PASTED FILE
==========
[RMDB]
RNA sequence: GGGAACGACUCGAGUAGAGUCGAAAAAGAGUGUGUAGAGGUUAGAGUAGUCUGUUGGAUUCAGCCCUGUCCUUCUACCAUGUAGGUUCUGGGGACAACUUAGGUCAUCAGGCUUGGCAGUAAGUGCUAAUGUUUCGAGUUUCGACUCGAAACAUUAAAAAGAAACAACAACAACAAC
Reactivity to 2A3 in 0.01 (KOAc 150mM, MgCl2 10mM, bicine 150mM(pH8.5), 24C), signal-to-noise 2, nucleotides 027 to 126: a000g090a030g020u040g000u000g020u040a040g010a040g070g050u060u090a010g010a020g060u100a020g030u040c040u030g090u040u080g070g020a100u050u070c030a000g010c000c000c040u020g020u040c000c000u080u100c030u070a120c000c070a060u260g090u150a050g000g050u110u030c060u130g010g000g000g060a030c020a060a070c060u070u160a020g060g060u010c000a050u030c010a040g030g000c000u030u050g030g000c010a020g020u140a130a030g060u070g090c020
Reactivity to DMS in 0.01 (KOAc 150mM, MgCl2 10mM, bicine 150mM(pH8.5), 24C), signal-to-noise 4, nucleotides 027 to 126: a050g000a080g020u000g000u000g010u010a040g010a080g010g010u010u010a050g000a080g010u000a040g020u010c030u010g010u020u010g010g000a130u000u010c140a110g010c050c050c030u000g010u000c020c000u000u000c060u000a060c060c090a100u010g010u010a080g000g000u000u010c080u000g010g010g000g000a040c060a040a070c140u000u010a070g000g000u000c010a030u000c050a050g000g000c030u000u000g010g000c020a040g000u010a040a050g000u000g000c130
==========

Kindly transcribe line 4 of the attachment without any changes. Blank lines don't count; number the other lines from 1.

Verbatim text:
Reactivity to DMS in 0.01 (KOAc 150mM, MgCl2 10mM, bicine 150mM(pH8.5), 24C), signal-to-noise 4, nucleotides 027 to 126: a050g000a080g020u000g000u000g010u010a040g010a080g010g010u010u010a050g000a080g010u000a040g020u010c030u010g010u020u010g010g000a130u000u010c140a110g010c050c050c030u000g010u000c020c000u000u000c060u000a060c060c090a100u010g010u010a080g000g000u000u010c080u000g010g010g000g000a040c060a040a070c140u000u010a070g000g000u000c010a030u000c050a050g000g000c030u000u000g010g000c020a040g000u010a040a050g000u000g000c130